For LGBT Health, What Happens in Wisconsin Shouldn’t Stay in Wisconsin

A recent study on LGBT healthcare in Wisconsin underscores the importance of passing a proposed law in California to improve the health of its LGBT residents. In doing so, California can teach Wisconsin a thing or two.

April is STD Awareness month.  This article is one in a series published by Rewire in partnership with the National Coalition of STD Directors, focused on aspects of STD prevention, treatment and funding and the public health implications of neglecting STDs.

What happens in Wisconsin matters in California. And I’m not talking about the union wars.

What I am talking about, rather, is a recently published Wisconsin study, and what that study means for a bill related to lesbian, gay, bisexual, and transgender (LGBT) health that the California State Senate is now considering.

In the Wisconsin study, 271 HIV-negative gay and bisexual men were asked whether their doctor knew they engaged in same-sex sexual behavior, and whether their doctor had followed Centers for Disease Control and Prevention (CDC) guidelines by recommending testing for sexually transmitted diseases (STDs) and HIV and vaccination against hepatitis A and B.

The results:

  • Only about 30 percent said their doctors knew that they engaged in same-sex sexual behavior.
  • Among men whose doctors knew that they engaged in same-sex sexual behavior, doctors recommended HIV testing, STD testing, and hepatitis A or B vaccination in only 59 percent, 50 percent, and 32 percent of cases, respectively. 
  • Men whose doctors did not know that they engaged in same-sex sexual behavior were much less likely to get those recommendations – four times less likely for HIV testing, three times less likely for STD testing, and two times less likely for hepatitis A and B vaccination.

The Wisconsin study is not the first to document deficiencies in LGBT healthcare, particularly for LGBT persons who have not disclosed their orientation to their doctors. But it is concerning, especially since men who have sex with men in the U.S., according to CDC, are over 40 times more likely than straight men to get HIV and syphilis. A host of other health concerns – some related to sexual health, some not – are also specific to LGBT persons.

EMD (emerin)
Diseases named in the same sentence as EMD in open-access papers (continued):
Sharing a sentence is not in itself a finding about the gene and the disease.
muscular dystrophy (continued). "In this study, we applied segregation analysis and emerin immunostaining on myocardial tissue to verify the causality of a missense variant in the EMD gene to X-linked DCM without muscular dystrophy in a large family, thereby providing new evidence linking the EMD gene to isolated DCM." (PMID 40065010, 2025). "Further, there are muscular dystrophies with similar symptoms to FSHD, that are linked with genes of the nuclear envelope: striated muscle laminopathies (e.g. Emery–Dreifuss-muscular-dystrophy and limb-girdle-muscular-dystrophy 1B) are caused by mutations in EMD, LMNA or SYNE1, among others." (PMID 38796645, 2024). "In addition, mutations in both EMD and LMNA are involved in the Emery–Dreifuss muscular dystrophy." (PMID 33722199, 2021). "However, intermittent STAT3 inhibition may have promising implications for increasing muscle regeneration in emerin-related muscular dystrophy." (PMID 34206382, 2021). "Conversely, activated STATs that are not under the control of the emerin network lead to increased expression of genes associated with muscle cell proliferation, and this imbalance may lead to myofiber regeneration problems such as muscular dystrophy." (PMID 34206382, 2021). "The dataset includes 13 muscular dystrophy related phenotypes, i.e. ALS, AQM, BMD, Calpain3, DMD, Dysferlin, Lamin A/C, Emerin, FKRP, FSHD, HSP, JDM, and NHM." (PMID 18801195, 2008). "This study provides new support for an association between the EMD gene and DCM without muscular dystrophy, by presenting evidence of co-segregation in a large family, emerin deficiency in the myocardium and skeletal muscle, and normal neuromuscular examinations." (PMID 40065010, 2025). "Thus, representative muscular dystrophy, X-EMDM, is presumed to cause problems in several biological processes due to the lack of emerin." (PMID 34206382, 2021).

The nation has taken notice.

The federal government’s Healthy People 2020 program specifically targets LGBT health, as does a recent Institute of Medicine report. The American Medical Association (AMA) has recognized that LGBT persons have unique healthcare needs and face substantial health disparities.

That brings us back to the California State Senate, which now has an important opportunity to act to improve LGBT health.

California Senate Bill 747 (SB 747) would require licensed healthcare providers – including physicians, nurses, and others – to complete a two- to five-hour course on cultural competency, sensitivity, and best practices for providing adequate care to LGBT persons. The content of the course would be modeled on continuing education materials developed by the Gay and Lesbian Medical Association (GLMA).

SB 747 was introduced by State Sen. Christine Kehoe (D-San Diego) in February and is sponsored by Equality California, an LGBT advocacy organization. Supporters include numerous healthcare providers and individuals and eight other organizations, including the California STD Controllers Association and GLMA.

Four clinicians’ associations in California have registered formal opposition to the bill, arguing (variously) that clinical training programs already adequately address LGBT health issues, that educational requirements should be directed only to training programs or to primary care doctors, or that states should not impose any content-specific continuing education requirements.

Those arguments don’t stand up.

First, LGBT health is not an educational priority in U.S. medical schools. Over half of medical schools surveyed in 1998 included no information about LGBT persons. And a quarter of medical schools surveyed in 2003 taught about sexual health, including taking a sexual history, for only six or fewer hours.

Second, focusing on current trainees would miss older healthcare providers, who need it the most. Data from the Wisconsin study showed that older providers are, in fact, more likely not to know that their gay or bisexual patients engaged in same-sex sexual behaviors. Furthermore, LGBT health concerns span a wide spectrum of diseases and conditions and include aspects of care, such as patient intake forms, common to the vast majority of healthcare providers.

Third, the burden posed by the bill’s requirements is small, and it should be balanced against evidence suggesting that such requirements can in fact be effective. Education can improve knowledge and attitudes toward LGBT health. That’s why the AMA has launched educational outreach efforts to physicians regarding LGBT health, and the Wisconsin study investigators and others have recommended prioritizing LGBT education for all healthcare providers. Importantly, continuing education requirements for healthcare providers have effectively changed provider practice patterns in other areas of healthcare.

So far, fortunately, SB 747 is doing well. Earlier this month the State Senate’s Committee on Business, Professions and Economic Development voted 6-2 in favor of the bill. The bill’s next stop is a hearing before the Senate’s Appropriations Committee, set for May 2.

By enacting SB 747 into law, California can – and should – demonstrate its commitment to leading the nation in improving the health of its LGBT residents. In doing so, California can teach Wisconsin a thing or two.